SPRINGFIELD — The Illinois Legislative Black Caucus continued to set the stage for its fall legislative agenda Wednesday, Sept. 16 calling a news conference and committee hearing to discuss education policy.
Education and workforce development make up one of four pillars on the agenda unveiled by the caucus earlier this month. The others are criminal justice reform, violence and police accountability; economic access, equity and opportunity; and health care and human services.
Caucus members are hosting a series of committees on the various pillars ahead of the fall veto session, which is scheduled Nov. 17 to Nov. 19 and Dec. 1 to Dec. 3. Caucus Chair Kimberly Lightford, a Maywood Democrat and Senate Majority leader, said Black Caucus members would like to take the whole session to address items on their agenda.
“Black people matter,” state Rep. Will Davis, a Hazel Crest Democrat and member of a House education appropriations committee, said during the news conference at Chicago State University. “The education of young black boys and black girls matters.”
Davis, Lightford and State Rep. Carol Ammons, D-Urbana, called disparity in education the most important consequence of systemic racism to be addressed by the caucus.
Robin Steans, president of Advance Illinois, a policy organization devoted to improving public education outcomes, said at the news conference, “There is no way to undo centuries of systemic racism without addressing education.”
Due to economic and resource imbalances deeply embedded in communities by legal and de facto discrimination and disinvestment, “access to high quality education from birth to career” is one of the most proven methods of leveling the playing field, according to Steans.
The afternoon committee meeting on the issue was a joint hearing of the Senate Education and Higher Education committees.
Advocates testified that income, health outcomes and crime rates of a given area can all be tied to the availability and access to quality education, as well as other factors such as accessible and affordable child care and after-school services. In Illinois, Steans said, census tracts with a high percentage of Black residents tended to have schools that received fewer resources, had more vacant teacher positions and fewer counselors than other communities.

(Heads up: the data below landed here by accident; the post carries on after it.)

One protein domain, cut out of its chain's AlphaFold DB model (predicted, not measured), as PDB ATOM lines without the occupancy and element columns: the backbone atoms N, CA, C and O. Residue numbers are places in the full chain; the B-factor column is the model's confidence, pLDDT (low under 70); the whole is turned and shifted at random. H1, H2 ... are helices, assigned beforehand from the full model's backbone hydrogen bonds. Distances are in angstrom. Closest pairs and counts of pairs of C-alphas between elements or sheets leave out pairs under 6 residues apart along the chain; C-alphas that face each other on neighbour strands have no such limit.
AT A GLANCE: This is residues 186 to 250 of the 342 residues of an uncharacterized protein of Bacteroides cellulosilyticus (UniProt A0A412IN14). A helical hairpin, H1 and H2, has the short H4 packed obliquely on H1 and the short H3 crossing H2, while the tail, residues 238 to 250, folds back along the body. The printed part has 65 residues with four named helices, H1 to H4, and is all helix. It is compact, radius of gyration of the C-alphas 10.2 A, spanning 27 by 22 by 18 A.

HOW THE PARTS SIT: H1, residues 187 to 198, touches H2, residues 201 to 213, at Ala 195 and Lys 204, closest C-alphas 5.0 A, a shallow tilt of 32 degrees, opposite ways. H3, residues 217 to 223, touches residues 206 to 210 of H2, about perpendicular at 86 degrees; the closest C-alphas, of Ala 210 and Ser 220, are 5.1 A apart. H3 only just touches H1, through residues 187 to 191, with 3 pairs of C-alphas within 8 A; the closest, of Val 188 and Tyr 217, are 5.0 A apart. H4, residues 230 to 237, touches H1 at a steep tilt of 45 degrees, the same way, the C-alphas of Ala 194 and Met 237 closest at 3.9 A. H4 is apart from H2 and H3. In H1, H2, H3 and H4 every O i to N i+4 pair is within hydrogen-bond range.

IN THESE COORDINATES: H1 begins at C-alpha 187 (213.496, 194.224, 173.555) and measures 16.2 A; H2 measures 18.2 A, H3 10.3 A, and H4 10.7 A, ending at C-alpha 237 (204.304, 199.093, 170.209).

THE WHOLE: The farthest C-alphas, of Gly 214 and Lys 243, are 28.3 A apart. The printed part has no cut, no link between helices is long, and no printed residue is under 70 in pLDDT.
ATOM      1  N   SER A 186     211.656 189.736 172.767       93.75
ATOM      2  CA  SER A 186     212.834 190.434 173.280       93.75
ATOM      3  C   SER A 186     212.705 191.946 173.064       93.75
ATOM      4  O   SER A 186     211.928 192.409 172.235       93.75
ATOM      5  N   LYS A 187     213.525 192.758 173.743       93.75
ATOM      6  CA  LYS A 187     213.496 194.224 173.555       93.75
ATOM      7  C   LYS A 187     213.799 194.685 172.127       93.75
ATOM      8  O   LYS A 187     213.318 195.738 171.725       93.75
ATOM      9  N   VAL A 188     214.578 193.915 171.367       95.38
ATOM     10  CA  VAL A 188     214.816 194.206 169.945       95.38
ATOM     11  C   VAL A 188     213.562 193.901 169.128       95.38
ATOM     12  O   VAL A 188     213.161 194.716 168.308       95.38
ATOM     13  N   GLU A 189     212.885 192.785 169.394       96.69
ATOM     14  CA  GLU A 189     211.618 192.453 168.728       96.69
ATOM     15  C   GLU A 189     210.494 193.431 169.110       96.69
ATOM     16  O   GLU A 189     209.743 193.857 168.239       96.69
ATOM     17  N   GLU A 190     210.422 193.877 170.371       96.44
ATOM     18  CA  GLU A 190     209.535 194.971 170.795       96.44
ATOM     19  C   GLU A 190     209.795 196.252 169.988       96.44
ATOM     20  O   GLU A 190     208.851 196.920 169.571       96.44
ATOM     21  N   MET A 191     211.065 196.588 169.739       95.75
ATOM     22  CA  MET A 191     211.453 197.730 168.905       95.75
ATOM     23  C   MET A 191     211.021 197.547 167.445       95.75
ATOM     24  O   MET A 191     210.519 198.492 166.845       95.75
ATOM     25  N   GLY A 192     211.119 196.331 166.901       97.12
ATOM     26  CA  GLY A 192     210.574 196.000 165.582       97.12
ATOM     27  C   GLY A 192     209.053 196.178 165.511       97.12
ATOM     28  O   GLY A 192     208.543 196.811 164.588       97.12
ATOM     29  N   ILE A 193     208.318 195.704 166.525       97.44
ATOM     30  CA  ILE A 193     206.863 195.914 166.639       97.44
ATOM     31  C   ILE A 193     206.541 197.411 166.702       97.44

Potential actions to reverse these trends include, according to advocates, significant financial investment to provide affordable child care, pre-kindergarten education, literacy programs and other measures focused to give preference to low-income students and families that need resources the most.
Lightford also spoke to the importance of education and gave a tearful response when asked about her inspirations as a child.
“I come from an abusive home and I don’t know that I had inspiration, I just knew that I needed to pray,” she said.
Lightford said her mother, grandmother and great-grandmother were all homemakers with limited education. Thanks to “some of the best teachers” in grammar school who looked like and could relate to her, as well as the support of her mother to receive a quality education, Lightford said, she was the first in her family to receive a college degree.
During the news conference, Davis said the potentially expensive measures will need the support of his colleagues outside of the Black Caucus.
“While they’re saying they’re with us now, when the rubber hits the road we’ll see exactly where they are,” he said, without naming any specific colleagues. “They just have no desire to see the equity that needs to come about by assisting the black community.”
Democratic legislative leaders Senate President Don Harmon, D-Oak Park, and House Speaker Michael Madigan, D-Chicago, have both issued public statements in support of the Black Caucus’ legislative agenda.
Lightford said she was “encouraged” by the support for the agenda she’s seen outside of the Black caucus.
“I think change is not something always easily and readily received… You have to have courage to make a change,” she said.
The need to inform their colleagues is one of the reasons the caucus has planned eight subject matter hearings — two for each pillar — in the General Assembly ahead of the fall veto session.
“It’s our responsibility as Black Caucus members to explain that (Black) experience to our colleagues via experts, data, research, knowledge,” Lightford said. “The things that we know ‘cause we live it, we need to make sure they understand.”
The Sept. 16 Senate committee heard the testimony of experts on early childhood education funding and access to early literacy programs. Witness organizations included the Ounce of Prevention Fund, Voices for Illinois Children, Illinois Action for Children and Advance Illinois.
Witnesses agreed on the prevalence of child poverty in Illinois, its crippling effect on youth development and the inherently expensive nature of any solution to existing disparities. Experts called on legislators to make difficult choices on funding, and some suggested centralizing programs and diverting public funds from affluent areas to meet projected costs.
The caucus has already called two hearings on criminal justice, including one on police accountability and public safety, which took place the same day the caucus unveiled its agenda. The second, on sentencing reform, took place on Sept. 15.